Stressful times in prideland

Had a very stressful time over the last few days here at ALERT.  Two of Phyre’s cubs are missing, presumed dead, with only one remaining that we cannot locate.  Kenge has probably given birth now too but we have no idea where she is, how many cubs she has, and how many may also have possibly gone the same was as Phyre’s.  Athena, the lioness with the eight month-old, has been seen with three baby cubs (not hers), nursing them, carrying them around and letting Wakanaka her cub play with them.  However, this means that the fragile little things are away from their mother and not being cared for properly, so their survival is very much compromised.  We tried to move Athena and Wakanaka into a management enclosure yesterday to give the new mothers time to sort themselves out, but herding lions is about 100 times harder than herding cats, and this ended up being an epic fail on all accounts.  The lions were stressed, we were stressed; it was not a good day.

Today we cannot locate Phyre or Kenge, so don’t know how they are doing, but we presume they both have at least one cub left, which is why they’re not with the rest of the pride.  Only time will tell whether any of these cubs make it.  Success rate of wild cubs averages at around 50%, but the survival rate here has been less than 1 in 10.  Something, evidently, is not right about the situation, which we presume has something to do with the size of the reserve (just over 400 acres) and the lack of large prey available.  Most cub survival rates quoted in previous scientific papers depend upon prey biomass availability and social variables such as new males coming into the pride.  As the latter is not a problem here, it appears the former is the limiting factor.  This stage of the programme was never meant to include cubs, so it is possible that the decision is made to stop, at least for now, any lionesses becoming pregnant.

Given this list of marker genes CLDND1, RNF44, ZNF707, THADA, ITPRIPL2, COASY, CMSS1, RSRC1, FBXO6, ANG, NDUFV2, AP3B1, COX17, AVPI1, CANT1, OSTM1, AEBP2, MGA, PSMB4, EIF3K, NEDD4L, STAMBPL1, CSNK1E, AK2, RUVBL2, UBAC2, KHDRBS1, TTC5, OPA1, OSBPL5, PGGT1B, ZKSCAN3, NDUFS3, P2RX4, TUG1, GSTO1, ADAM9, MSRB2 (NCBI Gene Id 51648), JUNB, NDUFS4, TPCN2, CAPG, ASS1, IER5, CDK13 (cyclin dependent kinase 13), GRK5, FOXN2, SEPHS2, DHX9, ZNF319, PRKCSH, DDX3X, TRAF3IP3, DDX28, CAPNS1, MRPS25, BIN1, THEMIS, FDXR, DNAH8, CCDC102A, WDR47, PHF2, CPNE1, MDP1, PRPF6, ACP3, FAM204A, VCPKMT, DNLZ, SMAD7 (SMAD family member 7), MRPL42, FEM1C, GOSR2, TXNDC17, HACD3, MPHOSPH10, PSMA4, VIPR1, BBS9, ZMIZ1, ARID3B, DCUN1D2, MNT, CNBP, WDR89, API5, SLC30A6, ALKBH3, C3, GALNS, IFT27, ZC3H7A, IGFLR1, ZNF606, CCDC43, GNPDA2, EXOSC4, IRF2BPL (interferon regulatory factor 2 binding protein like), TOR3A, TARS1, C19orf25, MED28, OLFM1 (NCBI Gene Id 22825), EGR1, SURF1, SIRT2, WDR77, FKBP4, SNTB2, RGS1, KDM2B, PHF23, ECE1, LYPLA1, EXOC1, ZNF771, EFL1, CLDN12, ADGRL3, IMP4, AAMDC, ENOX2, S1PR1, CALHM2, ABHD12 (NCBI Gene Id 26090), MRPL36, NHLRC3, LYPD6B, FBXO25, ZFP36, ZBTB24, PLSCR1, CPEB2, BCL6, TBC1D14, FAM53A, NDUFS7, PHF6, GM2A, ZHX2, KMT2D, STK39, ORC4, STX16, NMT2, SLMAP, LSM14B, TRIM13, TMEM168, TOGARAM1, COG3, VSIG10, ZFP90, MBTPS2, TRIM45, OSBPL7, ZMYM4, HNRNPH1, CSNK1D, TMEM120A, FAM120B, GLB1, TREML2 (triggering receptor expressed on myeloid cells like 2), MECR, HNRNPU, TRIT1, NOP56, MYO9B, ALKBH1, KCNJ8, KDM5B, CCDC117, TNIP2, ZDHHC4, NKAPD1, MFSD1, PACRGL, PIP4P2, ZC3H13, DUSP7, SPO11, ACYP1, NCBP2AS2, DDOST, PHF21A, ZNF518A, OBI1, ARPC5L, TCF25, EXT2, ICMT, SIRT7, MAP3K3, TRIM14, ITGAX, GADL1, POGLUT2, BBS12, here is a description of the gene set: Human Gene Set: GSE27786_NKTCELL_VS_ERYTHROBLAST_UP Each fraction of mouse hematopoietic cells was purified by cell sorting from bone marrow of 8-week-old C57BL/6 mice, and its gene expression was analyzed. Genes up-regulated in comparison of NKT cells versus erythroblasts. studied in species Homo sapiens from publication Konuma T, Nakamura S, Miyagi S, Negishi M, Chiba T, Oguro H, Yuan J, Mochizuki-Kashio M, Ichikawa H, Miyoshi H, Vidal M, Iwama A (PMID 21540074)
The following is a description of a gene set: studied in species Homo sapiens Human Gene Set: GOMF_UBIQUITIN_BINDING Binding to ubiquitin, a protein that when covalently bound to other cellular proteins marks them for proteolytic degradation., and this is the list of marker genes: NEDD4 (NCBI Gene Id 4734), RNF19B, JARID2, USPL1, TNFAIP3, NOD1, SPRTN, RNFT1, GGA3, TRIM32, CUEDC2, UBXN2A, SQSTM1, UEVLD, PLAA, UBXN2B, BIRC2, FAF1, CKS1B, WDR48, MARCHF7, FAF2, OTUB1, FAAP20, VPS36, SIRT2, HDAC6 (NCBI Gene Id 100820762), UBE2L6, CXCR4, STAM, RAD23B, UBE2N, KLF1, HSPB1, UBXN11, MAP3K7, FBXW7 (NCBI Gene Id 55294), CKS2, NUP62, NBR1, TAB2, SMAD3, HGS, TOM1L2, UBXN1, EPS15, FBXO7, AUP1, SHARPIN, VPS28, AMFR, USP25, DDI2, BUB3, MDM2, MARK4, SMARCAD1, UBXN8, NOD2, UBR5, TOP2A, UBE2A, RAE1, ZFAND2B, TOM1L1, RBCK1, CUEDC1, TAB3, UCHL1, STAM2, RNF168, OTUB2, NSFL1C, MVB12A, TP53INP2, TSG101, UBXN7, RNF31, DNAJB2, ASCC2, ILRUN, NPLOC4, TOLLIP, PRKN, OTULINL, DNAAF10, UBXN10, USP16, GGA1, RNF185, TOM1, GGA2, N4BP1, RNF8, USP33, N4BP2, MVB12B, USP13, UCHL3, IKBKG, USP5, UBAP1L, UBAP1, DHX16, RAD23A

In other news, I went to the clinic a few days ago because my stomach was still giving me problems.  They gave me some antibiotics and heartburn medication, which both seemed to have helped my symptoms.  I just hope that once I finish my course of treatment that I don’t get ill again.

I have had just one day off in nearly 5 weeks now.  My energy reserves are beginning to dwindle.  Hopefully the university student who is also studying the lions will be back in the release site tomorrow or the day after so she will be able to collect data for me whilst I take a much-needed rest day.  It appears out of all the 200 odd staff that work here, I apparently get the most bum deal out of it all because although they have to work 2 or 3 weeks without a day off, they can then have 5-10 days off in a row.  I will probably be lucky to have 10 days off in total over the 6 months I’m here!  I really need to start working on my grant applications and research paper that I want to submit to a journal, but I am not finding any time to do any of this.   I have to weigh up the balance between this job and my future prospects.  What is more important – my current work, or my PhD?


Popular posts from this blog

Styes, sleepless nights and swear words

Against trophy hunting but a meat-eater = hypocrite?

How Human-Animal Studies can help us coexist with carnivores